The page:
This is my third week in Washington D.C. Work from 9-5, homework from class, and program events can be quite hard to balance. It is not about time management but finding that life balance. How do you gain the most from this experience? Well CFGU has provided quite a mixture of several of events that all have one thing in common: networking. Networking you may not see it as an integral part of the program and in fact you may find it scary because you do not know what to say, but peer coaching could definitely help. CFGU is wonderful program because we are like a huge family that is supporting each other. Do not be afraid to ask anyone for networking tips or just advice in general. It is not about being here for 10 weeks and then never talking to your colleagues again. This experience should provide friendships that could last through your career and lifetime. Trust me, you will return back home wishing you have just maybe networked with that person from several events that CFGU has provided. So far my networking experiences have been fantastic. I even talk to speakers that may not necessarily be concentrated in the area I am going into but making that connection can help you make connections with others they may know. This weekend will be an important part of CFGU when we finally meet Munir Moon. This will be your biggest contact indeed and just remember he is only here to help you and make you a stronger person than you already are.

 

Until next time!

 

Anton Attard

Many doors opening

Experiences of a lifetime

Preparing to be in DC for the whole summer was an exciting thought. I never thought I could be part of something such like this program. At first I had so much going through my mind before arriving: making new friends, networking, time management, and important of all, getting an internship. It took awhile for me to get an internship but it patience paid off. When I arrived in DC the first night it was already a bad experience but it was out of my reach. Things started turning around when I arrived in the new RAF building the first day at TWC; met new people and met some of CFGU students at orientation. What a great mix of people going into all different things that ranges from science, government, non-profit, and medicine.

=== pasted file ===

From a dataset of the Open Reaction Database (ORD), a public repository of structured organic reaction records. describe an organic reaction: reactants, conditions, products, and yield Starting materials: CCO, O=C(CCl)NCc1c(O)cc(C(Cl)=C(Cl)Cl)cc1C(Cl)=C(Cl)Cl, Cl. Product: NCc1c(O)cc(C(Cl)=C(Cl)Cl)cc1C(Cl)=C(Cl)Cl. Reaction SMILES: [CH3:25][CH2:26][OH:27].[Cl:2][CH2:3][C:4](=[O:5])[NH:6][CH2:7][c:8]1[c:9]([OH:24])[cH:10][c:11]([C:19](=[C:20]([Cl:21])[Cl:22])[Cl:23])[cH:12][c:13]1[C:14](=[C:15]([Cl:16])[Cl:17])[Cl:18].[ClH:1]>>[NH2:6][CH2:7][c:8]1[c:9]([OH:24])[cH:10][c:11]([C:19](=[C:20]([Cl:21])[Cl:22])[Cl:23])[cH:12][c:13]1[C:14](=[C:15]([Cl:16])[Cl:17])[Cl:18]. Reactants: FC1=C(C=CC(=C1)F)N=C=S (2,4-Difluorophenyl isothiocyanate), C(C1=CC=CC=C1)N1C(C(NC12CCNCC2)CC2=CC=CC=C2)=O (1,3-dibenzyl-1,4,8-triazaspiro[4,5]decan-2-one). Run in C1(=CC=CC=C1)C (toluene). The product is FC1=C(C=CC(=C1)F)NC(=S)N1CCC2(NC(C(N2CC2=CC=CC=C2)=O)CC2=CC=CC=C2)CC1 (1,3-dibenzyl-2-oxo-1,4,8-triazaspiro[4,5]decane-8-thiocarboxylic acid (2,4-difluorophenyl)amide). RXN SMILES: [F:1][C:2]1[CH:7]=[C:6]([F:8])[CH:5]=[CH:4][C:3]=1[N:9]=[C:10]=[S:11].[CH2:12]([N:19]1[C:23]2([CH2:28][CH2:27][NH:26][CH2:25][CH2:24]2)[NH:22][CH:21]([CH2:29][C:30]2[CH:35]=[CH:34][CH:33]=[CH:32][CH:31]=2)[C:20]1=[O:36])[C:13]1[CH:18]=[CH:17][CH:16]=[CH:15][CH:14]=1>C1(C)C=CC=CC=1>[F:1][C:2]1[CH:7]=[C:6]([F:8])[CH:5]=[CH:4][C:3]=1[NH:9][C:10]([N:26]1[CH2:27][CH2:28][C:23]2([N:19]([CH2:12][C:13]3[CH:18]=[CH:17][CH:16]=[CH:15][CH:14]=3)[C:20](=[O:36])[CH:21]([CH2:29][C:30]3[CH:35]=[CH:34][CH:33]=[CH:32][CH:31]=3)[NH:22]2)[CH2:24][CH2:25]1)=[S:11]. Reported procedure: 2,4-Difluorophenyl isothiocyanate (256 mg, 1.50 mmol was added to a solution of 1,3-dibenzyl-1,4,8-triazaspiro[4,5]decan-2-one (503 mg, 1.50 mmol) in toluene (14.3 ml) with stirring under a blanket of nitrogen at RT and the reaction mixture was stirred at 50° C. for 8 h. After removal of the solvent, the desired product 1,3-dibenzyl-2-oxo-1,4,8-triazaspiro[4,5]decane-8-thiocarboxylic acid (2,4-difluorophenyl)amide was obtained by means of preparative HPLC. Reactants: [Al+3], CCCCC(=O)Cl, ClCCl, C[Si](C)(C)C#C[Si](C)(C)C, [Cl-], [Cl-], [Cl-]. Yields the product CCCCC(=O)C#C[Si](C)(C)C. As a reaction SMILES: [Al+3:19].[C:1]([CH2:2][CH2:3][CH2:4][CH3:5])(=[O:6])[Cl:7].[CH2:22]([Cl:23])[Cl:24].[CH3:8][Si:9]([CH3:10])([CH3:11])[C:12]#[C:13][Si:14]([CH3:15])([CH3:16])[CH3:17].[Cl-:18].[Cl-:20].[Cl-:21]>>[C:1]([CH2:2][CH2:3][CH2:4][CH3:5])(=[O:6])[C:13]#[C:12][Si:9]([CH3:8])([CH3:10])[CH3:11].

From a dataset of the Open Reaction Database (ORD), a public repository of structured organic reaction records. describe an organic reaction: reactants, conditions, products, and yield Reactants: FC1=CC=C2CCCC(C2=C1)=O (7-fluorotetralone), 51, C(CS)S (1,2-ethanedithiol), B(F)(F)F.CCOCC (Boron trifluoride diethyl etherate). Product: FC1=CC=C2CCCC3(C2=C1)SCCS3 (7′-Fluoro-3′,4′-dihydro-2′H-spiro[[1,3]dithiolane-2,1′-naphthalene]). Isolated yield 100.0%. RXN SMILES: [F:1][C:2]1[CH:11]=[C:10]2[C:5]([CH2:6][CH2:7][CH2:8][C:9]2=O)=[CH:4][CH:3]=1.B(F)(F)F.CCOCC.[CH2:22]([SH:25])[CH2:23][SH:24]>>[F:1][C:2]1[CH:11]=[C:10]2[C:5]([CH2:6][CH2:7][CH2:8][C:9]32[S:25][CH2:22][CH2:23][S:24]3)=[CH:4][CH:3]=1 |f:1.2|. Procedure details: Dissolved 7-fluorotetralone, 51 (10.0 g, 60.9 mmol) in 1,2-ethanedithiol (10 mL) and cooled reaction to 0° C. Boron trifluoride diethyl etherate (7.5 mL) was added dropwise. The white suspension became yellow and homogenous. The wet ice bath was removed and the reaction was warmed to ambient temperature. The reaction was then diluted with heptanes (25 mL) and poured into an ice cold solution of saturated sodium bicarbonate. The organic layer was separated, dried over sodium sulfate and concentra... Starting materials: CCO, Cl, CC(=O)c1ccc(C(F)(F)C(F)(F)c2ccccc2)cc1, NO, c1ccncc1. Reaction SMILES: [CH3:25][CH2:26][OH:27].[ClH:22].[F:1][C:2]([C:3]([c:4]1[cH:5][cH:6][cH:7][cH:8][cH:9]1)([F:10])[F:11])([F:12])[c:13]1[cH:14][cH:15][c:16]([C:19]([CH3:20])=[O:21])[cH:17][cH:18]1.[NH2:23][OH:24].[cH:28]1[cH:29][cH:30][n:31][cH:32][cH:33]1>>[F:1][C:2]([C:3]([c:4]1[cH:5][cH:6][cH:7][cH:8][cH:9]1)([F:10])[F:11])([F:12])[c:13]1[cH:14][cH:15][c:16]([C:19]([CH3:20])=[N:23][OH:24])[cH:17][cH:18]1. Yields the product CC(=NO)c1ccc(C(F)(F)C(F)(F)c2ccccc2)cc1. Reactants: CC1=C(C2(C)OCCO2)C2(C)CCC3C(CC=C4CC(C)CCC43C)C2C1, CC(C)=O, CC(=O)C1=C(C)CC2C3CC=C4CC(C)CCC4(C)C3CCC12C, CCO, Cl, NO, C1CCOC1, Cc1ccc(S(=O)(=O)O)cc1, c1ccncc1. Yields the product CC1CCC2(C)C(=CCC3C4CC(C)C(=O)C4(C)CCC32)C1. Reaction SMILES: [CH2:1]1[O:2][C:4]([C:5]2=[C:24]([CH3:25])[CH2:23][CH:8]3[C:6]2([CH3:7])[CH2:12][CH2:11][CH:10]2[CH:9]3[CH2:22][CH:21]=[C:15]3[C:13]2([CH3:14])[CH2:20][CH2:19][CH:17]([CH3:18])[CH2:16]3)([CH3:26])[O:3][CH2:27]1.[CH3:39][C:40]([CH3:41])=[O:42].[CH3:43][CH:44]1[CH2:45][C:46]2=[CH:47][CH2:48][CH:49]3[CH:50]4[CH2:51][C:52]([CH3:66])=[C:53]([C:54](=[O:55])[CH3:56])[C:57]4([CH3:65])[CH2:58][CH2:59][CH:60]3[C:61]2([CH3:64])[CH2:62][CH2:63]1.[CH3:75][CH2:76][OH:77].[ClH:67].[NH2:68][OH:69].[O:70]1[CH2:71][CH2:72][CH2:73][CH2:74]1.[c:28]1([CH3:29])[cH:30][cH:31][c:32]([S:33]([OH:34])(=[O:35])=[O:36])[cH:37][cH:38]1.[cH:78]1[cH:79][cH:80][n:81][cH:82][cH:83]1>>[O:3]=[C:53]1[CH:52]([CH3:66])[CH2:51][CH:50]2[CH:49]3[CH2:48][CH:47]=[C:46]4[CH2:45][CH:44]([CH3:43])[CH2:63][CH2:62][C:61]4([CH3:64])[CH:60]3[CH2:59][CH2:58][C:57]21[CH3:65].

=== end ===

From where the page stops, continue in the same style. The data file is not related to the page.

CFGU has brought a range of young leader to DC from all over the country from the west coast of California to the east coast of Boston. So far the experiences have been great but have also been exhausting; getting used to waking up every morning for work, getting used to the metro, and also attending as many events as possible to get the whole experience of DC. I suggest people who are interested in being part of CFGU next year to sit down with your parents and tell them how beneficial this organization is to the Muslim community. This will help make your resume more competitive against other students and besides you will have a great time in DC with a fantastic group of people. That is all for now until next time.

Anton